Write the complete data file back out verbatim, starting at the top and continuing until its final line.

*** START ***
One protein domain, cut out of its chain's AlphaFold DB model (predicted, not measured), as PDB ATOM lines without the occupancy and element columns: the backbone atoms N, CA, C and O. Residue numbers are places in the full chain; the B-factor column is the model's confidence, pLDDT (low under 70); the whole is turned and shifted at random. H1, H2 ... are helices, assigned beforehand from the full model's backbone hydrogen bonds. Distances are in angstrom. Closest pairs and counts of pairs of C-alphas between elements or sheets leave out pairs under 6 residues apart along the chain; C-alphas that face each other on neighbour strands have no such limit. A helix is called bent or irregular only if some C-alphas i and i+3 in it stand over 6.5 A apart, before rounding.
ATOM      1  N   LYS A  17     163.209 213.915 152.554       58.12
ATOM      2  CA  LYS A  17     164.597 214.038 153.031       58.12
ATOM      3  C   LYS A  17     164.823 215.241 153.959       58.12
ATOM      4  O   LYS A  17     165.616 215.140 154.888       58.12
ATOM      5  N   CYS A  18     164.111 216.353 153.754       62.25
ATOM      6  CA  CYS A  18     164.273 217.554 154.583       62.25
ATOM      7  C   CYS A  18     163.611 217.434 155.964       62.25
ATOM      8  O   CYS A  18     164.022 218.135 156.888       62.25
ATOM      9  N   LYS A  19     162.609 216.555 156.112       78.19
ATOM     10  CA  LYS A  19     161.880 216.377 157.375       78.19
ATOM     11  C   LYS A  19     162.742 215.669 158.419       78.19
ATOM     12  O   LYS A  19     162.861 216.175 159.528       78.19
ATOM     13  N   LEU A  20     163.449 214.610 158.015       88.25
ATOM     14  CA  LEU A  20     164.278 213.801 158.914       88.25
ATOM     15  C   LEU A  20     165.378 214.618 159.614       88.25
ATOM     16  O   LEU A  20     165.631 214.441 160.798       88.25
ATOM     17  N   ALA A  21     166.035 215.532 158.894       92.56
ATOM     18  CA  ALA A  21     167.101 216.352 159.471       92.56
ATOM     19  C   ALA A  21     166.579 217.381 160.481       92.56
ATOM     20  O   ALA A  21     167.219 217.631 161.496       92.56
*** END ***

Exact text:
One protein domain, cut out of its chain's AlphaFold DB model (predicted, not measured), as PDB ATOM lines without the occupancy and element columns: the backbone atoms N, CA, C and O. Residue numbers are places in the full chain; the B-factor column is the model's confidence, pLDDT (low under 70); the whole is turned and shifted at random. H1, H2 ... are helices, assigned beforehand from the full model's backbone hydrogen bonds. Distances are in angstrom. Closest pairs and counts of pairs of C-alphas between elements or sheets leave out pairs under 6 residues apart along the chain; C-alphas that face each other on neighbour strands have no such limit. A helix is called bent or irregular only if some C-alphas i and i+3 in it stand over 6.5 A apart, before rounding.
ATOM      1  N   LYS A  17     163.209 213.915 152.554       58.12
ATOM      2  CA  LYS A  17     164.597 214.038 153.031       58.12
ATOM      3  C   LYS A  17     164.823 215.241 153.959       58.12
ATOM      4  O   LYS A  17     165.616 215.140 154.888       58.12
ATOM      5  N   CYS A  18     164.111 216.353 153.754       62.25
ATOM      6  CA  CYS A  18     164.273 217.554 154.583       62.25
ATOM      7  C   CYS A  18     163.611 217.434 155.964       62.25
ATOM      8  O   CYS A  18     164.022 218.135 156.888       62.25
ATOM      9  N   LYS A  19     162.609 216.555 156.112       78.19
ATOM     10  CA  LYS A  19     161.880 216.377 157.375       78.19
ATOM     11  C   LYS A  19     162.742 215.669 158.419       78.19
ATOM     12  O   LYS A  19     162.861 216.175 159.528       78.19
ATOM     13  N   LEU A  20     163.449 214.610 158.015       88.25
ATOM     14  CA  LEU A  20     164.278 213.801 158.914       88.25
ATOM     15  C   LEU A  20     165.378 214.618 159.614       88.25
ATOM     16  O   LEU A  20     165.631 214.441 160.798       88.25
ATOM     17  N   ALA A  21     166.035 215.532 158.894       92.56
ATOM     18  CA  ALA A  21     167.101 216.352 159.471       92.56
ATOM     19  C   ALA A  21     166.579 217.381 160.481       92.56
ATOM     20  O   ALA A  21     167.219 217.631 161.496       92.56